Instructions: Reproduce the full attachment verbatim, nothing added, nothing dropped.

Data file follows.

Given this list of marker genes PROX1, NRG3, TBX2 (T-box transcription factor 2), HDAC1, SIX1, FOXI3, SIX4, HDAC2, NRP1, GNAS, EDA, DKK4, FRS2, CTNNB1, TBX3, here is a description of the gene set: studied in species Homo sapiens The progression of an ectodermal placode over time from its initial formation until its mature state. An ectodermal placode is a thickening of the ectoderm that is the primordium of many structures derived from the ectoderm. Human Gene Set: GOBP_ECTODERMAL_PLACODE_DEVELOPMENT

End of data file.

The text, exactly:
Given this list of marker genes PROX1, NRG3, TBX2 (T-box transcription factor 2), HDAC1, SIX1, FOXI3, SIX4, HDAC2, NRP1, GNAS, EDA, DKK4, FRS2, CTNNB1, TBX3, here is a description of the gene set: studied in species Homo sapiens The progression of an ectodermal placode over time from its initial formation until its mature state. An ectodermal placode is a thickening of the ectoderm that is the primordium of many structures derived from the ectoderm. Human Gene Set: GOBP_ECTODERMAL_PLACODE_DEVELOPMENT